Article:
Animal-Rights Activists Get Personal in Wave of California Attacks

Article excerpt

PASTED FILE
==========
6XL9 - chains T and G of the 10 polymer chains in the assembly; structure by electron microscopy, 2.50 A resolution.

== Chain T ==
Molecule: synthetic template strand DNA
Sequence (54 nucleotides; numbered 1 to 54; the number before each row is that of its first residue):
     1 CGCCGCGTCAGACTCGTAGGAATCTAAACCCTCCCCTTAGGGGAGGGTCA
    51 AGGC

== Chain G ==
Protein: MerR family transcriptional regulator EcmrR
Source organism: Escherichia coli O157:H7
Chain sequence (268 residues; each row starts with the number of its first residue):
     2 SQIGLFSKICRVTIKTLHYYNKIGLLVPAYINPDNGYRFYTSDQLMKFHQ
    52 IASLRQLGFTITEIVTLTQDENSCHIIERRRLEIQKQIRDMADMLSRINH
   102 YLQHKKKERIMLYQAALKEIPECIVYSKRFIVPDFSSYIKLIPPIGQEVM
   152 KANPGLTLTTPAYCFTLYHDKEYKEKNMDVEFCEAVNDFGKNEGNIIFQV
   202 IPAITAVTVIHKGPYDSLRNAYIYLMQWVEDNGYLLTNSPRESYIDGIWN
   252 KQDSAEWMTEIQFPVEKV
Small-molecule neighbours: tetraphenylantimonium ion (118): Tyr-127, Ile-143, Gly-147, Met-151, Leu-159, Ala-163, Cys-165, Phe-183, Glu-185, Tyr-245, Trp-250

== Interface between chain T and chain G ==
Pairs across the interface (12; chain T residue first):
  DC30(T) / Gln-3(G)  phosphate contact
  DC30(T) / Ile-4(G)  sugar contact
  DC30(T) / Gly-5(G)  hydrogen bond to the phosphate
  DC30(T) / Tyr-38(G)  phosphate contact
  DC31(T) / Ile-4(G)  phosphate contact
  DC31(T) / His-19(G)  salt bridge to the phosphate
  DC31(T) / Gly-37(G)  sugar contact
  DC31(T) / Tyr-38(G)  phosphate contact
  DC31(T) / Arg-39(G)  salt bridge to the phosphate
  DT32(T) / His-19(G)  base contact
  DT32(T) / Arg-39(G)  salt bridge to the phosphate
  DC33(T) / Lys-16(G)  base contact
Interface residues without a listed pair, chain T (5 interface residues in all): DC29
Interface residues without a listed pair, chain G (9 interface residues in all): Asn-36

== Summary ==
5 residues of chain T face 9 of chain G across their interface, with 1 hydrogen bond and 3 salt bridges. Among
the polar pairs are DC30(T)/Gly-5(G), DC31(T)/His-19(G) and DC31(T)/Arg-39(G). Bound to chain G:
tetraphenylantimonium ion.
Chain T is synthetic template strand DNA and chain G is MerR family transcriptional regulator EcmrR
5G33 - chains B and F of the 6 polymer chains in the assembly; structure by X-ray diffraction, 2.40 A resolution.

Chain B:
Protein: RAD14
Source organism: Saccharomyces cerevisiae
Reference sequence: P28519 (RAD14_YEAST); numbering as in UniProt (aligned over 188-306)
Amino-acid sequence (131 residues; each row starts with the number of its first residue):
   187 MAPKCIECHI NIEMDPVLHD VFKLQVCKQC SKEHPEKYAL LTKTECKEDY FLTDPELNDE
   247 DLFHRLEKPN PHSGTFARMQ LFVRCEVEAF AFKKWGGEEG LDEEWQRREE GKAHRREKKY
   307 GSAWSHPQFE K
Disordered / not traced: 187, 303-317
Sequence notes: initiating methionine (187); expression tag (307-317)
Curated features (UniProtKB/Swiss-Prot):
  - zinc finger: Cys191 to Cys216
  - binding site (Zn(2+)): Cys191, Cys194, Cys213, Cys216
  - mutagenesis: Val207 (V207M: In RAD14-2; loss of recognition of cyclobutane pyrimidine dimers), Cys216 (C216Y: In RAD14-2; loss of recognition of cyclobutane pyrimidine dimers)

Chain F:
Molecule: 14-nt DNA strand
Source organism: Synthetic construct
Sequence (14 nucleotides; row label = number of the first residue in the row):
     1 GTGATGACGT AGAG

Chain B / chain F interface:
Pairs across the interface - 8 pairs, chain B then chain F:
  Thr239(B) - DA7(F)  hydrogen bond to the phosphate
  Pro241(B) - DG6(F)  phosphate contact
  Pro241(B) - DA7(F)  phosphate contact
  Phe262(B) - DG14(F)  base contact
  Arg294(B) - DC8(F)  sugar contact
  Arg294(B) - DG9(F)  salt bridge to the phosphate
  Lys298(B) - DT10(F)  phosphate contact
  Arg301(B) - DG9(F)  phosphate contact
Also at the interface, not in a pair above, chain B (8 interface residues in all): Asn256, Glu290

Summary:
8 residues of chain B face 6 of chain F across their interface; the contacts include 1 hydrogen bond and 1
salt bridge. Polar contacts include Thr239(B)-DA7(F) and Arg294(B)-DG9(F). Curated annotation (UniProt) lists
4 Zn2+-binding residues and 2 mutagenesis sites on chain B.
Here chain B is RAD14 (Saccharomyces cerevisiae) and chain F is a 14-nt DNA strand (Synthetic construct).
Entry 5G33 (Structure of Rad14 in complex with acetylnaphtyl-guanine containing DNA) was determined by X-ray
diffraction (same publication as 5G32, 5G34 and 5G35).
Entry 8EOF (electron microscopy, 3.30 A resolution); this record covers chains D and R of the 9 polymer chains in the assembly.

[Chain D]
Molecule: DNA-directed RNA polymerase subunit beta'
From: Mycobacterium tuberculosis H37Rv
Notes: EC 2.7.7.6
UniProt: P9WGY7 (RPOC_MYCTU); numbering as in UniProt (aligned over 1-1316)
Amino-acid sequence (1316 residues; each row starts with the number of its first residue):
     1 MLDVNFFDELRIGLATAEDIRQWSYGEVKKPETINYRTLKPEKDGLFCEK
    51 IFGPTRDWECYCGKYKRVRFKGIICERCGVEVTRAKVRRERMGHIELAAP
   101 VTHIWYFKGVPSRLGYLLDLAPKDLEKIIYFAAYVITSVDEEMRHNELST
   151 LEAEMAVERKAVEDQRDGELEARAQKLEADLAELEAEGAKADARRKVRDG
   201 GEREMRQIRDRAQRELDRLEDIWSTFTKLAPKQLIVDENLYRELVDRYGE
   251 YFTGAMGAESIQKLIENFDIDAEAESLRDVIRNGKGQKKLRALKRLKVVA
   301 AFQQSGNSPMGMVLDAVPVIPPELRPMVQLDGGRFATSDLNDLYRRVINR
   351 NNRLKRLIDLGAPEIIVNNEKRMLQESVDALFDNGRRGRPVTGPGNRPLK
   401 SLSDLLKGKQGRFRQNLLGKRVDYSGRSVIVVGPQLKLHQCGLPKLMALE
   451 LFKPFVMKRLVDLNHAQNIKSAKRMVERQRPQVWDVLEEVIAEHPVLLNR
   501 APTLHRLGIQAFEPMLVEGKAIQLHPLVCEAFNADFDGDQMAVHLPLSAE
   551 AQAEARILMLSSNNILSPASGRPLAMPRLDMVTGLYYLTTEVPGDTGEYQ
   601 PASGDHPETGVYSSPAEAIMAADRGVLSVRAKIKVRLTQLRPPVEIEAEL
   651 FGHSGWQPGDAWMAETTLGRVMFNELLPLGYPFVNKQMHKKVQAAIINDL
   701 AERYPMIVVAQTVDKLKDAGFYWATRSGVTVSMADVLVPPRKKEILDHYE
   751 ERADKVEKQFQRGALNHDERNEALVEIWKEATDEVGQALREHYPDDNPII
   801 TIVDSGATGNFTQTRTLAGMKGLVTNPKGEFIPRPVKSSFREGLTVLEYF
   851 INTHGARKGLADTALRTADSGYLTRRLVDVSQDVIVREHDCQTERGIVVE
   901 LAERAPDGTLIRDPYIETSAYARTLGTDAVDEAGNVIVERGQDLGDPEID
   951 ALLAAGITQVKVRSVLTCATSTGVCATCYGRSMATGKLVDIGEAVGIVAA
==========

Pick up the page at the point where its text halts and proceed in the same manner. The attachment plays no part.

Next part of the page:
The recent fire-bombing of a university professor's car here appears to be part of a trend of animal-rights activists targeting the personal lives of researchers, rather than just the labs or companies where they work. The idea is to scare the scientists into reconsidering using animals in their research work. Despite tightening laws, California saw an uptick in attacks last year with 21 reported incidents - of 36 nationwide - ranging from vandalism to firebombs, mostly targeting University of California researchers, according to data compiled by the Foundation for Biomedical Research. By contrast, the state saw just four or five such incidents the previous two years. "The tactics [of animal-rights activists] have changed. They've gotten very personal," says Frankie Trull of the National Association for Biomedical Research, an organization that advocates for the responsible use of animals in research. The latest incident occurred early last Saturday outside the Westwood residence of Dr. David Jentsch, a neuroscientist at University of California, Los Angeles (UCLA). The professor's vehicle was engulfed in flames and destroyed, though no one was hurt. The Animal Liberation Brigade claimed responsibility for the attack, accusing the professor of addicting monkeys to "methamphetamines and other street drugs." In a press statement, activists warned of more attacks causing "a lot more damage than to your property" if animal experimentation continued. So far, UCLA hasn't backed down. The university added $25,000 to a reward fund last week, joining city and federal agencies in offering a total of $445,000 for information leading to those responsible for five incidents against university researchers. UCLA is committed "to continuing legal and tightly regulated animal research that is critical to the development of treatments and cures for medical conditions," said Chancellor Gene D. Block in a statement. The university has pursued legal remedies to safeguard researchers and their families, said UCLA spokesman Phil Hampton in a phone interview. These include obtaining court orders prohibiting extremists from coming within a certain distance of researchers' homes. …


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